The Department of Health published evidence in 2007 to support the Health and Social Care Act 2008 Code of Practice. This included specific requirements for uniform and workwear policies and the need to ensure they support hand hygiene. It was updated in 2010 with key equality and diversity provisions to better accommodate faith groups.
The guidance has been archived online by the Government. NHS employers and employees reported difficulties accessing the guidance and having to implement the guidance with their local commissioners.
The NHS Improvement and NHS England have published revised Guidance. This is a joint initiative of key stakeholders led by NHS Employers (BMA), University College London Hospitals NHS Foundation Trust and UCLA. It aims to make the guidance more easily accessible to NHS employees and employers.
These are the changes to the Guidance
Minor policy and legal updates for sections 1, 2, 3,
The Headwear plan builds upon the Uniform and Dress Codes policy that University College London Hospital NHS Foundation Trust (UCLH) developed and implemented in May
Appendix A relates to legal updates following 2010 guidance
Information from colleagues in infection control to make sure that this is consistent with washing and cleaning as well as any current guidance.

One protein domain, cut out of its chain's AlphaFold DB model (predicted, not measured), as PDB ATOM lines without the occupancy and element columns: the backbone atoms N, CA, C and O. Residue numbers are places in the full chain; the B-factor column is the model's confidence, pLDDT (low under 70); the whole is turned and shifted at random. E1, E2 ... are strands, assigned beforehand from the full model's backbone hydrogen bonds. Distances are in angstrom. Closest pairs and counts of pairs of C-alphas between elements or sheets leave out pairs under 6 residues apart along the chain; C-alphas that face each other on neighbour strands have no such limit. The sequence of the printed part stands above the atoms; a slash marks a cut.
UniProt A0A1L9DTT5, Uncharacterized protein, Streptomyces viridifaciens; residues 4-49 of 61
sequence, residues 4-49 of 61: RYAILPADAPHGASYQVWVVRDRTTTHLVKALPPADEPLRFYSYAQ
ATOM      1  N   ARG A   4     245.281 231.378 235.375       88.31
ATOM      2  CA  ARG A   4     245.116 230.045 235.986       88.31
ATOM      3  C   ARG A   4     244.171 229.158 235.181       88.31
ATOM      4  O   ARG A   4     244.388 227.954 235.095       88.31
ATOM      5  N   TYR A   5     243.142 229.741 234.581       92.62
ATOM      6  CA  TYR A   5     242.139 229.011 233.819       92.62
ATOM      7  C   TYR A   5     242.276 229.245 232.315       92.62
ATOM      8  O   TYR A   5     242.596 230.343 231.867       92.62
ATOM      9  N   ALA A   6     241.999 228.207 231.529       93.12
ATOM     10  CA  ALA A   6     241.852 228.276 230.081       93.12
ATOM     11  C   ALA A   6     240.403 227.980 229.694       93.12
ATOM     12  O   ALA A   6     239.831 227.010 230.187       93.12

What does the NHS Rainbow Badge stand for?
The NHS Rainbow badge may be seen on more University Hospitals staff. Here’s the reason you might notice more staff wearing the NHS Rainbow badge (it may not be the one it is).
Although the NHS Rainbow is a prominent part of the covid response, its true origins lie symbolically in the NHS Rainbow as a sign to safety for LGBT+ patients and staff.
Evelina London Children’s Hospitals created the popular badge idea. They were aware of health inequalities and wanted to make sure that their LBGT+ clients felt comfortable with their providers.
Staff pledge to wear the badge, and promise to uphold its meaning. This sends a message to patients’ families that they can talk to them about sexuality and gender issues. Over 1,300 healthcare professionals have signed their pledge.
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Lenny Byrne (Chief Nurse, Director of Integrated Clinical Professions) helped to implement the scheme upon his arrival in 2019.
Lenny, when asked about the significance the NHS Rainbow Badge, stated that “as healthcare professionals, it might be the first time someone has ever felt comfortable enough to talk about how they feel.” They will treasure that moment forever.
“We’ve seen that these negative experiences have a lasting affect and lead to inequalities in health. In fact, 1 in 7 LGBT+ individuals has avoided getting healthcare due to fear of discrimination. This is alarming, especially considering that the LGBT+ community has a rising rate of depression, anxiety, and other mental health issues.
“The NHS Rainbow Badge is an easy visible symbol that allows people to know that they can talk with us about who and what they are. It’s not a judgemental way to show your feelings.